IN the global business environment, entrepreneurship is considered a critical driver of competitiveness, innovation and prosperity. Competitiveness can be understood as the key set of factors, institutions and activities that enable a country to sustain a high level of prosperity. Therefore, competitiveness focuses on developing optimal conditions in the country that promote economic growth. More importantly, competitive economies are characterised by a high level of entrepreneurial activity in the private sector.
Entrepreneurs are often considered as national assets to be cultivated, motivated and nurtured to the greatest possible extent. Entrepreneurs are capable of changing the way we live and work. If their business ventures are successful, their innovations may improve our standard of living. This leads to the creation of wealth through job creation and other conditions that promote a prosperous society. This directly coincides with competitiveness which has the ultimate goal of improving the standard of living of the average citizen.
In addition, entrepreneurship encourages capital formation within the economy. This simply means that unused savings in local banks are loaned to entrepreneurs to be transferred to productive activities. They also employ their own savings for setting up their enterprises. These entrepreneurial activities lead to productive economic activities that help build the country’s competitiveness. This is certainly a productive way of employing unused savings to promote economic activity and build a nation’s competitiveness.
A country’s export trade can be promoted through entrepreneurship, which is an important ingredient of competitiveness. They produce goods and services for the purpose of generating foreign exchange from exports which can help promote a balance in trade. The exports of goods and services to foreign markets create additional business for entrepreneurs. Furthermore, exports ensure that the market share of entrepreneurs is expanded beyond the local market. This translates to expanded business and employment within the local economy.
These professionals are always on the lookout for opportunities in the market. They explore and exploit opportunities, encourage effective resource utilization and skill, bring in new products and develop businesses that promote growth. In this way they help increase the production of goods and services and incomes of people in the country which indeed promotes competitiveness.
Entrepreneurs help to remove regional disparities through the setting up of business activity in less developed and poverty-stricken communities. The growth of businesses in these areas leads to the development of public benefits like road transport, health, education, entertainment, etc. The establishment of more businesses in these areas lead to more development of these districts and thereby promotes balanced regional development and increased competitiveness.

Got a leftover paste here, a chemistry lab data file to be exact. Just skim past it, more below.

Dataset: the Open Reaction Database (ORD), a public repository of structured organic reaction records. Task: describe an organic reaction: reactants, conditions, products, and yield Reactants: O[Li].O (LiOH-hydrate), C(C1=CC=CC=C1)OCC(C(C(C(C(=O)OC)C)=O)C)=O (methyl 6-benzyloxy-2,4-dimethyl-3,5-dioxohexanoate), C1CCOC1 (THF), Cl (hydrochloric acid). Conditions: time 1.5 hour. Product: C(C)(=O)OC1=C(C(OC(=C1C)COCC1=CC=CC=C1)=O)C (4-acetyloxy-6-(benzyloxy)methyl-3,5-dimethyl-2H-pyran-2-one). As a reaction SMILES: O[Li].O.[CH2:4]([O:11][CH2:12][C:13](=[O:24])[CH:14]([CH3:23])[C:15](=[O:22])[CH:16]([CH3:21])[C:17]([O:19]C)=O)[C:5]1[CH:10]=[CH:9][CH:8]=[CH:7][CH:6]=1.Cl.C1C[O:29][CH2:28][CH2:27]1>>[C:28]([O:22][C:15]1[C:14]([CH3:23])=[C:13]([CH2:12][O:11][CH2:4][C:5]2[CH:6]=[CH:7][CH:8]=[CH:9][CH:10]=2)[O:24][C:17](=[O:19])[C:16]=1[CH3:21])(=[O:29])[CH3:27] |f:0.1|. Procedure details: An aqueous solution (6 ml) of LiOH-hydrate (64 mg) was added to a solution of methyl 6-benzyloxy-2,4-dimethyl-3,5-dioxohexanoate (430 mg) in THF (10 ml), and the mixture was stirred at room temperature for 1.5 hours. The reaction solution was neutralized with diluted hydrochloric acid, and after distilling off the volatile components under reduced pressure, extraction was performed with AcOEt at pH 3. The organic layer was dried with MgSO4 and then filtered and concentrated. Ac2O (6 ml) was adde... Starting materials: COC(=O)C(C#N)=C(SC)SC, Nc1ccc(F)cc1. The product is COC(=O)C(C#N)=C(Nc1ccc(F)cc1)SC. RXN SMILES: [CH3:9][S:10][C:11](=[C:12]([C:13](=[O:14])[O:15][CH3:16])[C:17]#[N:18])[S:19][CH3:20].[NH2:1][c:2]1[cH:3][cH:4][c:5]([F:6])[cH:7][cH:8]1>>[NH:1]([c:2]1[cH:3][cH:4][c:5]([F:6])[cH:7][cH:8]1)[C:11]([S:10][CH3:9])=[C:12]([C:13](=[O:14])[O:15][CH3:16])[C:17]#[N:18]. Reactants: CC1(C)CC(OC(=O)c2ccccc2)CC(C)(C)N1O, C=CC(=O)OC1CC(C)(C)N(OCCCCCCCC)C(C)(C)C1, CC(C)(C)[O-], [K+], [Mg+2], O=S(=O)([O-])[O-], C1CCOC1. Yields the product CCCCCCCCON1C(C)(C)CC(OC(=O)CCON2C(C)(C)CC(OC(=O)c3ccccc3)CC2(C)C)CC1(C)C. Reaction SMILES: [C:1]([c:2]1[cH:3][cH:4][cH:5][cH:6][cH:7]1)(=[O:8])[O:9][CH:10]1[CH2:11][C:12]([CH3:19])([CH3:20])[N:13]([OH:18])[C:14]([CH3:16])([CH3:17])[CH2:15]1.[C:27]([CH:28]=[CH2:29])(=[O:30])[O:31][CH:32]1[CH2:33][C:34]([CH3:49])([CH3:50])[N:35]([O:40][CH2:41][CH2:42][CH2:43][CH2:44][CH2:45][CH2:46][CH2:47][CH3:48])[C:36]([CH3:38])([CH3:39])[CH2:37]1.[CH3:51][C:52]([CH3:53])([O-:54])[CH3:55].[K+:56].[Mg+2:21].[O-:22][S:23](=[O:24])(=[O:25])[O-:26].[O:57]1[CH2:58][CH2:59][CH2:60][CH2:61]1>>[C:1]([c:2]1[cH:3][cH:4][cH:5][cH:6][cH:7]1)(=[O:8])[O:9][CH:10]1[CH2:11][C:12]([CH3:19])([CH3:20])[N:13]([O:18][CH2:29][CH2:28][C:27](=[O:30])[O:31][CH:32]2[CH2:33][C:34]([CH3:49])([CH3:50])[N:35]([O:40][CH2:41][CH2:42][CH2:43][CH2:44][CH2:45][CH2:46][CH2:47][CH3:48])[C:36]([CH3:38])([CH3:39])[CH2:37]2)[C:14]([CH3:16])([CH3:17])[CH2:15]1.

Generally, entrepreneurs always want to succeed and do well; they also want to make a significant impact in the private sector. In every pursuit, entrepreneurs strive to be at the top, to be the first, the fastest or the best in the products and services that they offer. As such, the spirit of competitiveness is critical in driving innovation and performance and thus entrepreneurship. Competitiveness also encourages the adoption of innovation as companies evolve and new ideas flourish in the marketplace.
The National Competitiveness & Productivity Council (NCPC) was established to recommend, collaborate and monitor reforms that would boost Saint Lucia’s level of competitiveness. At present, the Council is in the process of conducting research which focuses on increasing entrepreneurial activity in Saint Lucia. Additionally, the NCPC is currently planning a host of activities tailored to sensitizing and orienting local up and coming and established young entrepreneurs in Saint Lucia to the fundamentals towards making their enterprises more competitive. The Council is looking further to future collaborations with key stakeholders on reforms and projects to provide an added boost and in support of entrepreneurial activity in the local economy.
(For more information contact the National Competitiveness and Productivity Council on Second (2nd) floor, Financial Centre Building, Bridge Street, Castries. We can also be contacted at 468 -5571/5576/5552 or visit the Council’s Facebook page at https://www.facebook.com/stluciancpc or email at firstname.lastname@example.org)